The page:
I'm sure most Edmond parents and students are satisfied with their school. Others simply would like to see the district do more to address bullying. But for bullied students who need help now, they deserve (even if they opt not to use it) a ticket out in the form of a voucher, a tax credit, or an education savings account.

Wednesday, October 4, 2017

Diversity and community on campus

"The University of Oklahoma's mandatory student 'diversity training' is a horrifying recital of coercive tactics, clearly designed not to educate students about diversity (which would be valuable) so much as to manipulate, threaten, and control them so they don’t think the wrong things," Greg Forster writes.

Test scores are about to go down

Tahlequah superintendent Lisa Presley sent out a district-wide email on Monday:
From: Lisa Presley
Sent: Monday, October 02, 2017 6:39 PM
To: District
Cc: Lisa Presley
Subject: state testing 
Today we had discussions regarding the Oklahoma School Testing Program (OSTP) and the 2017 test scores. Below are some of the major take-aways from the 2017 testing reset:
  • The 2017 Oklahoma School Testing Program (OSTP) results will post on Oct. 11. Districts will receive paper copies the week of Nov. 27.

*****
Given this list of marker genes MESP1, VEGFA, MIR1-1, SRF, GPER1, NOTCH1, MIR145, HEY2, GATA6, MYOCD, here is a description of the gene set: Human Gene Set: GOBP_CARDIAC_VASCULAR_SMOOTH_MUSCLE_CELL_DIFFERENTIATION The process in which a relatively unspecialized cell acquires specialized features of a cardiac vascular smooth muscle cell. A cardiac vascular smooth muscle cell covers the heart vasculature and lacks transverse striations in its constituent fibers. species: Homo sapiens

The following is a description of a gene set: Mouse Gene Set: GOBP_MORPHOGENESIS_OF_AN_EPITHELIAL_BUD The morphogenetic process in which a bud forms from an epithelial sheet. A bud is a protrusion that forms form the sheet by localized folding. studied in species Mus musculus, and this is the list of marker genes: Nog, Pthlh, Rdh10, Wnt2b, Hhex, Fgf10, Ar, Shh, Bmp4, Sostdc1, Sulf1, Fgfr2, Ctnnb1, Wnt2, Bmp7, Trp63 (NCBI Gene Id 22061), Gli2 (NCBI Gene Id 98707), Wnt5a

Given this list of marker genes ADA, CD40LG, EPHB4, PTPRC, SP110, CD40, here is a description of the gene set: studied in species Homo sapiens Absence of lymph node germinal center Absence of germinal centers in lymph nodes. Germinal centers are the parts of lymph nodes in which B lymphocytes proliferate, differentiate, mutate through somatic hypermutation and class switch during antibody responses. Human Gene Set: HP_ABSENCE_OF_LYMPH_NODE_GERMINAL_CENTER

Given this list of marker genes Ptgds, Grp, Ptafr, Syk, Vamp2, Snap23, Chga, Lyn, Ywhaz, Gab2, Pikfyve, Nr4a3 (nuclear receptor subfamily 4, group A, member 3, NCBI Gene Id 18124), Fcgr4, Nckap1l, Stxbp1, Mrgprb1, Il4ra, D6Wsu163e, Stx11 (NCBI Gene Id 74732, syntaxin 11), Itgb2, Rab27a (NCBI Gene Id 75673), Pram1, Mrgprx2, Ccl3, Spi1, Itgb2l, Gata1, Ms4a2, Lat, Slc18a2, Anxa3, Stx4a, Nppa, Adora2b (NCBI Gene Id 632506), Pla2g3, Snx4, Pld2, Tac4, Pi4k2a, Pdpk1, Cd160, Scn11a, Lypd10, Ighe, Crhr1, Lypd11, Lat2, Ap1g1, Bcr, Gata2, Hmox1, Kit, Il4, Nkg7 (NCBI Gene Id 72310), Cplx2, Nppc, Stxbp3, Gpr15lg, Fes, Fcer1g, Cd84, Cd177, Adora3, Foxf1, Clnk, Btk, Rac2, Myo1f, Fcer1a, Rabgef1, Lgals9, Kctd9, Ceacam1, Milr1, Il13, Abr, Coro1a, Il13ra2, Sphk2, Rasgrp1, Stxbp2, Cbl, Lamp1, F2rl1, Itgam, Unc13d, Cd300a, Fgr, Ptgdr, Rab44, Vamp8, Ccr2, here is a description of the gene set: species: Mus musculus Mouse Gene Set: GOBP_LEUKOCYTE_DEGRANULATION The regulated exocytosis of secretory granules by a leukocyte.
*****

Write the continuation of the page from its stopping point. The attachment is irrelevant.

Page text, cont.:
• This year's testing results serve as the baseline year for ESSA accountability.
  • Our state-level assessment scores now align with the ACT, SAT and NAEP.
  • Our school district testing data will be in the same format as in previous years.
  • Expect a significant decrease in the number of students who score proficient or higher due to the new standards, assessments, and definitions for performance levels.
  • This year is a total reset and the OSTP scores cannot be compared to previous years.
  • Expect steady, incremental growth in test scores moving forward.
Please remember that teachers had only one year to teach the new standards in science, ELA and math; and that the new test scores do not reflect on the effectiveness of our schools or that our students are less skilled than before. The new test scores do mean that our students are being held to a higher standard that will better prepare them for college and career.